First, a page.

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simple TCP routing proxy

branch: master
README.rst

tproxy

tproxy is a simple TCP routing proxy (layer 7) built on Gevent that lets you configure the routine logic in Python. It's heavily inspired from proxy machine but have some unique features like the pre-fork worker model borrowed to Gunicorn.

Instalation

tproxy requires Python 2.x >= 2.5. Python 3.x support is planned.

$ pip install gevent
$ pip install tproxy

To install from source:

$ git clone git://github.com/benoitc/tproxy.git
$ cd tproxy
$ pip install -r requirements.txt
$ python setup.py install

Test your installation by running the command line:

$ tproxy examples/transparent.py

And go on http://127.0.0.1:5000 , you should see the google homepage.

Usage

$ tproxy -h

Usage: tproxy [OPTIONS] script_path

Options:
  --version                     show program's version number and exit
  -h, --help                    show this help message and exit
  --log-file=FILE               The log file to write to. [-]
  --log-level=LEVEL             The granularity of log outputs. [info]
  --log-config=FILE             The log config file to use. [None]
  -n STRING, --name=STRING      A base to use with setproctitle for process naming.
                                [None]
  -D, --daemon                  Daemonize the tproxy process. [False]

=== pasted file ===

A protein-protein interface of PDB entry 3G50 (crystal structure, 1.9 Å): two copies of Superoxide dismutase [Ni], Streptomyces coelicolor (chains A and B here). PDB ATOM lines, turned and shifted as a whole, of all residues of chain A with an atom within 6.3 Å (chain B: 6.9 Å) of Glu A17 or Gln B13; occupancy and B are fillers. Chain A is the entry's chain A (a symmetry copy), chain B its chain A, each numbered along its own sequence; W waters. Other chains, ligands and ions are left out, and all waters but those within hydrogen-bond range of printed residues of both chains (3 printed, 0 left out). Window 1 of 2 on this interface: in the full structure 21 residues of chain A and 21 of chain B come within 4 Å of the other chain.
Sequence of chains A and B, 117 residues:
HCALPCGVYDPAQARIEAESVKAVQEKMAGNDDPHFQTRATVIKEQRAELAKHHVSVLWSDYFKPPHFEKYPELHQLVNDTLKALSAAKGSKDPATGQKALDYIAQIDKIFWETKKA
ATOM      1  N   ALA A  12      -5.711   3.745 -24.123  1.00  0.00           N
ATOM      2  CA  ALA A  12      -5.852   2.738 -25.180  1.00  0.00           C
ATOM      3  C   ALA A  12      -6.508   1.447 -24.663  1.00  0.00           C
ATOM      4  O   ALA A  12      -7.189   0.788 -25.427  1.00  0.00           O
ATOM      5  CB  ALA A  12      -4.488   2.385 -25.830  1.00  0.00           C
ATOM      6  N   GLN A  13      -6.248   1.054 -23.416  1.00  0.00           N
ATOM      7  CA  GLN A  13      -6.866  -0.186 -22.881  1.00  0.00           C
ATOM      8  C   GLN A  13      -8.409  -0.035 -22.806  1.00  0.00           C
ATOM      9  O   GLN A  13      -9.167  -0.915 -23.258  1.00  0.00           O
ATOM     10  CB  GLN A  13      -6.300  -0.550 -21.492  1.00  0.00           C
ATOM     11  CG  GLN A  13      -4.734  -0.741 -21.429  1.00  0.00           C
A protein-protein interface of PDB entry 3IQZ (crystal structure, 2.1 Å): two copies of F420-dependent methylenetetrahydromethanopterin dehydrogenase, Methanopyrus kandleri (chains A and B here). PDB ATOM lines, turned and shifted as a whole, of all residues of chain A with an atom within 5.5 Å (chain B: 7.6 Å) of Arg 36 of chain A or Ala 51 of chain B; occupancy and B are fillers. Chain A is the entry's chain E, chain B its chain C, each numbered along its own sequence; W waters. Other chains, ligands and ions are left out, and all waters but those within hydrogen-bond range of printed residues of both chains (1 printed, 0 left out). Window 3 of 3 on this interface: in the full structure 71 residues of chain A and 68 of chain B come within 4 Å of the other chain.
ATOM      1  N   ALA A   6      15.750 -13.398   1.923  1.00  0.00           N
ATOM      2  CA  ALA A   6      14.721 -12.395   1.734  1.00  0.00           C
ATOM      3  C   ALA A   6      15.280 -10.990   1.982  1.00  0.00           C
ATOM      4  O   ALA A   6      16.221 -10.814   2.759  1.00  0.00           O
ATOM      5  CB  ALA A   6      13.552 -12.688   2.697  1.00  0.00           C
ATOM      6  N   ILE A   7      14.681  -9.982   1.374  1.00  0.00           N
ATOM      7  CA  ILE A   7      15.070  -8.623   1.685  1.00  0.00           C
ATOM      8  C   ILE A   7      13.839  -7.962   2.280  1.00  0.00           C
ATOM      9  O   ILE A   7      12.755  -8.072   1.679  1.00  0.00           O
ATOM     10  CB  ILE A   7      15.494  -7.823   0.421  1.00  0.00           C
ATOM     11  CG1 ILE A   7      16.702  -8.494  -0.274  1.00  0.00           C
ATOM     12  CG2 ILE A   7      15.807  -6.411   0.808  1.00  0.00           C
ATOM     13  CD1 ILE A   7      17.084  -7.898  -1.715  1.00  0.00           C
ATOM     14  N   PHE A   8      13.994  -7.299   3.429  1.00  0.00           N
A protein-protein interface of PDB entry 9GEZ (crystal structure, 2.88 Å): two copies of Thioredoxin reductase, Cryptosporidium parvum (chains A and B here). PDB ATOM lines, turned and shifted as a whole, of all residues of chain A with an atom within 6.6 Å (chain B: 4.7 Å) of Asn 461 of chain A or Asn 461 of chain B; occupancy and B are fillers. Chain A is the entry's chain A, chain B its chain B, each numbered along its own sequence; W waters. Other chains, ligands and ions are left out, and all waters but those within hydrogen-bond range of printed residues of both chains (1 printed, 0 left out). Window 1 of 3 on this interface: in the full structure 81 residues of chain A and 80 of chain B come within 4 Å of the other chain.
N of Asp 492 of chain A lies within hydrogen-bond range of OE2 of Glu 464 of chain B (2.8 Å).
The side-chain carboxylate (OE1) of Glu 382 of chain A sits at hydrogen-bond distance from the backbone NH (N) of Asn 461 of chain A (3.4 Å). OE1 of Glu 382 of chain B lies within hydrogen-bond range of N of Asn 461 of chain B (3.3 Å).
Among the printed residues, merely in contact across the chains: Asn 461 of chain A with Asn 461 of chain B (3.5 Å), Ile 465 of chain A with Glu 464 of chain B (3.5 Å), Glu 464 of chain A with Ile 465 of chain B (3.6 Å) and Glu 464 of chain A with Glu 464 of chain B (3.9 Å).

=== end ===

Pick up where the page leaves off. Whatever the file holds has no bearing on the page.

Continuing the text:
-p FILE, --pid=FILE           A filename to use for the PID file. [None]
  -u USER, --user=USER          Switch worker processes to run as this user. [501]
  -g GROUP, --group=GROUP
                                Switch worker process to run as this group. [20]
  -m INT, --umask=INT           A bit mask for the file mode on files written by
                                tproxy. [0]
  -b ADDRESS, --bind=ADDRESS    The socket to bind. [127.0.0.1:8000]
  --backlog=INT                 The maximum number of pending connections.     [2048]
  --ssl-keyfile=STRING          Ssl key file [None]
  --ssl-certfile=STRING         Ssl ca certs file. contains concatenated
                                "certification [None]
  --ssl-ca-certs=STRING         Ssl ca certs file. contains concatenated
                                "certification [None]
  --ssl-cert-reqs=INT           Specifies whether a certificate is required from the
                                other [0]